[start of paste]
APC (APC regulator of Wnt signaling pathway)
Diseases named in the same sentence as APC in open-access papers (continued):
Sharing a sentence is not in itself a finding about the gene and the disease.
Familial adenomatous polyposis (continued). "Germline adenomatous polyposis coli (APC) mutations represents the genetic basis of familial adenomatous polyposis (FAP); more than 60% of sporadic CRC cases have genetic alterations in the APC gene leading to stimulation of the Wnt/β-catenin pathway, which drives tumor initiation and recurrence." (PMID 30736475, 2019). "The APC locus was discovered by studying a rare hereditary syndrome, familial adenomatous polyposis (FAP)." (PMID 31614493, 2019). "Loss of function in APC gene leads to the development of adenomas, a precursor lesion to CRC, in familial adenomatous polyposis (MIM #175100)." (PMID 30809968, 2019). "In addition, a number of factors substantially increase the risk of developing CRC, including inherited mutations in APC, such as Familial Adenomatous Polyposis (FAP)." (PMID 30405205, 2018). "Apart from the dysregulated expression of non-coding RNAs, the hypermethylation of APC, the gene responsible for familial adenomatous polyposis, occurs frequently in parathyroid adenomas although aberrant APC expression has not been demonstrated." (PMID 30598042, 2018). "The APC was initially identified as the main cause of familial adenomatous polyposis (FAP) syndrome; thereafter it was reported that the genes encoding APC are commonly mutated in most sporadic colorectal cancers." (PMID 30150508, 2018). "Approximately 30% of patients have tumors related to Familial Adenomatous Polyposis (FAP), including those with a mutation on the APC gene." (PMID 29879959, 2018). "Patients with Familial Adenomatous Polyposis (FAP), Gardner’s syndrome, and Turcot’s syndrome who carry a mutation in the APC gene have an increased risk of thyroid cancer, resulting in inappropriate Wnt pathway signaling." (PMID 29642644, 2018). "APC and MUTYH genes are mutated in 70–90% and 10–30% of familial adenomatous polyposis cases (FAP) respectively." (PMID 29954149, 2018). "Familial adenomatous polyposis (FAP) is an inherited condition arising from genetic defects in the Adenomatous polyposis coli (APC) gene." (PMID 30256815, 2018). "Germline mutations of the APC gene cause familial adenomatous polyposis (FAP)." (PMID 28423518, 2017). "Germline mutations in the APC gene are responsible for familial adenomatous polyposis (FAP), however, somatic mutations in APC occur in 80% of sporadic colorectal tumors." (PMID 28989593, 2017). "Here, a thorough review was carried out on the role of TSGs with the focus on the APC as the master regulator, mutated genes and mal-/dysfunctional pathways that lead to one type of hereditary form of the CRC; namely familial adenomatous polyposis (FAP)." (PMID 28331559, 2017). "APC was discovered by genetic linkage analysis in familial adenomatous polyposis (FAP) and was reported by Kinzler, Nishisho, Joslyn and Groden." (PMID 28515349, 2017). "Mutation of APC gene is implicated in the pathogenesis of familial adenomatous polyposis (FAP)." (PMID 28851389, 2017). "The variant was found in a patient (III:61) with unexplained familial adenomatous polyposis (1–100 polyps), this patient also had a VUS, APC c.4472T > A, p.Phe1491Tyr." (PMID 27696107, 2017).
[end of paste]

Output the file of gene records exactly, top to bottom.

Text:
APC (APC regulator of Wnt signaling pathway)
Diseases named in the same sentence as APC in open-access papers (continued):
Sharing a sentence is not in itself a finding about the gene and the disease.
Familial adenomatous polyposis (continued). "Germline adenomatous polyposis coli (APC) mutations represents the genetic basis of familial adenomatous polyposis (FAP); more than 60% of sporadic CRC cases have genetic alterations in the APC gene leading to stimulation of the Wnt/β-catenin pathway, which drives tumor initiation and recurrence." (PMID 30736475, 2019). "The APC locus was discovered by studying a rare hereditary syndrome, familial adenomatous polyposis (FAP)." (PMID 31614493, 2019). "Loss of function in APC gene leads to the development of adenomas, a precursor lesion to CRC, in familial adenomatous polyposis (MIM #175100)." (PMID 30809968, 2019). "In addition, a number of factors substantially increase the risk of developing CRC, including inherited mutations in APC, such as Familial Adenomatous Polyposis (FAP)." (PMID 30405205, 2018). "Apart from the dysregulated expression of non-coding RNAs, the hypermethylation of APC, the gene responsible for familial adenomatous polyposis, occurs frequently in parathyroid adenomas although aberrant APC expression has not been demonstrated." (PMID 30598042, 2018). "The APC was initially identified as the main cause of familial adenomatous polyposis (FAP) syndrome; thereafter it was reported that the genes encoding APC are commonly mutated in most sporadic colorectal cancers." (PMID 30150508, 2018). "Approximately 30% of patients have tumors related to Familial Adenomatous Polyposis (FAP), including those with a mutation on the APC gene." (PMID 29879959, 2018). "Patients with Familial Adenomatous Polyposis (FAP), Gardner’s syndrome, and Turcot’s syndrome who carry a mutation in the APC gene have an increased risk of thyroid cancer, resulting in inappropriate Wnt pathway signaling." (PMID 29642644, 2018). "APC and MUTYH genes are mutated in 70–90% and 10–30% of familial adenomatous polyposis cases (FAP) respectively." (PMID 29954149, 2018). "Familial adenomatous polyposis (FAP) is an inherited condition arising from genetic defects in the Adenomatous polyposis coli (APC) gene." (PMID 30256815, 2018). "Germline mutations of the APC gene cause familial adenomatous polyposis (FAP)." (PMID 28423518, 2017). "Germline mutations in the APC gene are responsible for familial adenomatous polyposis (FAP), however, somatic mutations in APC occur in 80% of sporadic colorectal tumors." (PMID 28989593, 2017). "Here, a thorough review was carried out on the role of TSGs with the focus on the APC as the master regulator, mutated genes and mal-/dysfunctional pathways that lead to one type of hereditary form of the CRC; namely familial adenomatous polyposis (FAP)." (PMID 28331559, 2017). "APC was discovered by genetic linkage analysis in familial adenomatous polyposis (FAP) and was reported by Kinzler, Nishisho, Joslyn and Groden." (PMID 28515349, 2017). "Mutation of APC gene is implicated in the pathogenesis of familial adenomatous polyposis (FAP)." (PMID 28851389, 2017). "The variant was found in a patient (III:61) with unexplained familial adenomatous polyposis (1–100 polyps), this patient also had a VUS, APC c.4472T > A, p.Phe1491Tyr." (PMID 27696107, 2017).